George Osborne's favoured analysis of the impact of his tax cuts on the UK economy has been dismissed as "utterly flawed" by a leading financial adviser.
The Treasury published a paper in conjunction with the tax office, HMRC, claiming that the chancellor's real terms fuel duty cuts will increase UK GDP by between 0.3% and 0.5% in the long-term.
It follows a report using the same methodology – known as dynamic scoring – to suggest that his corporation tax cuts would boost business investment by between 2.5% and 4.5%.
The technique relies on assumptions about how people and businesses will react to certain fiscal policy changes.
Osborne favours dynamic scoring because it can produce conclusions that back his preference for tax cuts, as seen in the reports published by the Treasury and HMRC.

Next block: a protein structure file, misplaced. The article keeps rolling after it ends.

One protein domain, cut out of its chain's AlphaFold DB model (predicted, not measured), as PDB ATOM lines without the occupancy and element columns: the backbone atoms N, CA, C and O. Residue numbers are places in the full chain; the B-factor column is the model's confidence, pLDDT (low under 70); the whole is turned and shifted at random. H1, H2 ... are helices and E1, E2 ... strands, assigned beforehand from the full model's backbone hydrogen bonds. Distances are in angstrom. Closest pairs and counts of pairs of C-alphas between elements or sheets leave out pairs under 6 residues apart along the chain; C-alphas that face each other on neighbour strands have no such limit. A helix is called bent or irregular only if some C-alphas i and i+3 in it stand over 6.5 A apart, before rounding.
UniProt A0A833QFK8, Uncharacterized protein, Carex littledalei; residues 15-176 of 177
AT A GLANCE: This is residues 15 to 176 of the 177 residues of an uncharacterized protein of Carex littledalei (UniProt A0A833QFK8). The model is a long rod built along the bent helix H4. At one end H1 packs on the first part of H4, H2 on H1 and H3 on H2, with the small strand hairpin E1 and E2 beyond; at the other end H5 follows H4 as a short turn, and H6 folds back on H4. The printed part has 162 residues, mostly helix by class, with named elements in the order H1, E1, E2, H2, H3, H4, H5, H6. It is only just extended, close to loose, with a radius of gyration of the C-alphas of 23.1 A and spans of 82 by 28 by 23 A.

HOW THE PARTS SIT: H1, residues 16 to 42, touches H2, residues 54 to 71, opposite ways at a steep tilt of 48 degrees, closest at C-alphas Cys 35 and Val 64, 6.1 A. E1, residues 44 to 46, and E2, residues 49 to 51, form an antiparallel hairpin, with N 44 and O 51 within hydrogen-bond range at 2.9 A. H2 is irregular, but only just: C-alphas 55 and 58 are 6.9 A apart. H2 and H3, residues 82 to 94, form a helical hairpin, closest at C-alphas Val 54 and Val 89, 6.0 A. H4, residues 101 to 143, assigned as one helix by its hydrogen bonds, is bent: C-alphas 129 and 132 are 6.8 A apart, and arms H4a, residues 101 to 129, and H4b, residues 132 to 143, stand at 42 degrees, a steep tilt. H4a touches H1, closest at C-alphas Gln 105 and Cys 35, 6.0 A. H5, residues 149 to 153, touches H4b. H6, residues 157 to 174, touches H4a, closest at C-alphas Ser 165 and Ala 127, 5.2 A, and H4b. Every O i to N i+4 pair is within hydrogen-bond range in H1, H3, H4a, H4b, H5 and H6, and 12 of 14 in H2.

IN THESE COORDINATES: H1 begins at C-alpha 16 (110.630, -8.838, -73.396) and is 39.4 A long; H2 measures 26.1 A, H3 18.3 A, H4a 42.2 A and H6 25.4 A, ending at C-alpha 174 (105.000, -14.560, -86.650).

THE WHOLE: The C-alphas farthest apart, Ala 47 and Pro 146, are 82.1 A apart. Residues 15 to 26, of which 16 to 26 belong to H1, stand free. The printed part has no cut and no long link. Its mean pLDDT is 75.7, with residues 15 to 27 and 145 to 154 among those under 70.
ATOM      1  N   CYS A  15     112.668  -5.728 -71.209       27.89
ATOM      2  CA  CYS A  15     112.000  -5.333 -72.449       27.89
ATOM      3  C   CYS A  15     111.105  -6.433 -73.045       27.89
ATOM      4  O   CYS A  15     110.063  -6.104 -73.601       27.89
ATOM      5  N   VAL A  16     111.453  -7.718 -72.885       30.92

"Dynamic scoring is utterly flawed as it is impossible to separate cause and effect," said Tom Elliott, international strategist at deVere Group, the financial advisory giant which has 80,000 clients across 100 countries.
"It should be noted that even the authors of this report don't know if they have discovered anything meaningful.
"This is part of a general tendency of the economics profession over the last 40 years to imagine that economics is a pure science, that it just needs to discover the right equations to discover how everything fits together."
He added: "Economics is messy; too many unknown variables get in the way of neat models."
Osborne has frozen fuel duty in his budgets. This is a cut in real terms when you take inflation into account.
He has also cut corporation tax over his time in the Treasury. In 2010 when he took office the corporation tax rate was 28%. For the 2014/15 fiscal year it will be 21%.